The domestic policy of Adams and Jefferson was many times driven by their backgrounds. Thomas Jefferson, the founder of the Republican Party, a Virginian planter, developed a domestic policy that promoted agricultural expansionism and a self-sufficient society. His policy is perhaps best summarized by stating that he advocated that America live within a "bubble." His intent was to do anything within his power to promote farming in the young nation and thereby promote trade amongst the states. He envisioned that the United States would not have to leave its own shores to acquire anything it needed. To secure and maintain this vision or policy, only a militia would be needed.
Jefferson's predecessor and close friend, John Adams, was of a completely different mind set and was considered to be a member of the opposite political party, which was known as the Federalist Party. It is of course important to note that he never considered himself to be a "party man" and had personal as well as professional issues with the Federalist leader, Alexander Hamilton. Never the less, Adams, a Bostonian, believed that the nation should be world capitalists. He envisioned the young nation developing into one that would promote manufacturing, shipping and world trade. To secure this vision a powerful military, especially a navy, would be needed. Therefore under his presidential guidance, he began to build our US Navy.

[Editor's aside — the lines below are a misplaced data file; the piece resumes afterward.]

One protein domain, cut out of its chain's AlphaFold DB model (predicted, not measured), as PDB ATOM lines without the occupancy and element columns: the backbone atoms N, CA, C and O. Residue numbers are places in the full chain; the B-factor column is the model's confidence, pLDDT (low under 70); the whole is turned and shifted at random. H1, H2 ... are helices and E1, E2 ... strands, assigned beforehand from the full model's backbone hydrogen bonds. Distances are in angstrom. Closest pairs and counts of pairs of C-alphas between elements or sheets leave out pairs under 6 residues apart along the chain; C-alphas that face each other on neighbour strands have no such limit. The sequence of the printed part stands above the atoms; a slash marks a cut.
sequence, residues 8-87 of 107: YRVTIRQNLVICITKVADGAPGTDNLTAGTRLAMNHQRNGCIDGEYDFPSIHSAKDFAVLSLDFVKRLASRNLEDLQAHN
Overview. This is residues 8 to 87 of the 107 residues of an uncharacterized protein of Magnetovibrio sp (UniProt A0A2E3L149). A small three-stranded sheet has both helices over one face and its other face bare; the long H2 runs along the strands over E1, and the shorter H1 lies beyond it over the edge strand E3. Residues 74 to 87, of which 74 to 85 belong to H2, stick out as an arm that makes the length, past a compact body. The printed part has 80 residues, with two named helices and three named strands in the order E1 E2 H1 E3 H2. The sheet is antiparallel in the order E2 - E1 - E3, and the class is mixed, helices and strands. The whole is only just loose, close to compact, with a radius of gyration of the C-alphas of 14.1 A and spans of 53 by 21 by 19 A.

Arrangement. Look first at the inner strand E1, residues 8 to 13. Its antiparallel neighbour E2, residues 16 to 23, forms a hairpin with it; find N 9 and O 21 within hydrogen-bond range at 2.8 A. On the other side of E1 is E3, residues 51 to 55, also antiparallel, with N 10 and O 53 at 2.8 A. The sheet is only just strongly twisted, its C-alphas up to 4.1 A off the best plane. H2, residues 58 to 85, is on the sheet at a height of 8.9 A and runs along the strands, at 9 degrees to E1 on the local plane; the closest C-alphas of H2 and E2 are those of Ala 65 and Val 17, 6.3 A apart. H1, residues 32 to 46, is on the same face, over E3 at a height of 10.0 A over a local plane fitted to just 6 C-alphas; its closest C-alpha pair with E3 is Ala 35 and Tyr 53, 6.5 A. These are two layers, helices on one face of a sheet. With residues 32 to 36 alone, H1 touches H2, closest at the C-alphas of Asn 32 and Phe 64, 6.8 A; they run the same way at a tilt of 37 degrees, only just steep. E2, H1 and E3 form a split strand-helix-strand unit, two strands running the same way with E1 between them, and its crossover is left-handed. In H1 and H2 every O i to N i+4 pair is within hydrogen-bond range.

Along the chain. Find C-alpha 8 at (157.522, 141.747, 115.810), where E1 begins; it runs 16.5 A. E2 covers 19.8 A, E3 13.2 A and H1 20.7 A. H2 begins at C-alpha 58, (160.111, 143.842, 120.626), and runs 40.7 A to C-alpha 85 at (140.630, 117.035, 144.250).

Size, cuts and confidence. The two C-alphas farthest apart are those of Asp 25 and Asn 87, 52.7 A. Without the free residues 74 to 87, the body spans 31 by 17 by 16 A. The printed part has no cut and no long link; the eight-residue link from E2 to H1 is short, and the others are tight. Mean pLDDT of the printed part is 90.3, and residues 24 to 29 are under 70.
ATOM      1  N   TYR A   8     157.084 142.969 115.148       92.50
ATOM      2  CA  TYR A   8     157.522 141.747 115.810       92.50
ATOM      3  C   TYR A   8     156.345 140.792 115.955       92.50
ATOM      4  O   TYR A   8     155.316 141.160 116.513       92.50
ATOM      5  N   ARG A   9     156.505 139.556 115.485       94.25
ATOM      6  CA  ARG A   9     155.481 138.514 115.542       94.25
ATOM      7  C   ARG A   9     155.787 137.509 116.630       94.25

In summary, their domestic policies are drastically in contrast with one another. Jefferson's is an agricultural, self-sufficient, militia-based policy whereas Adams' is a world capitalistic, navy-based policy. Ultimately, when all was said and done, the United States would develop into a quality mix of both their domestic policies for future generations that were yet to come.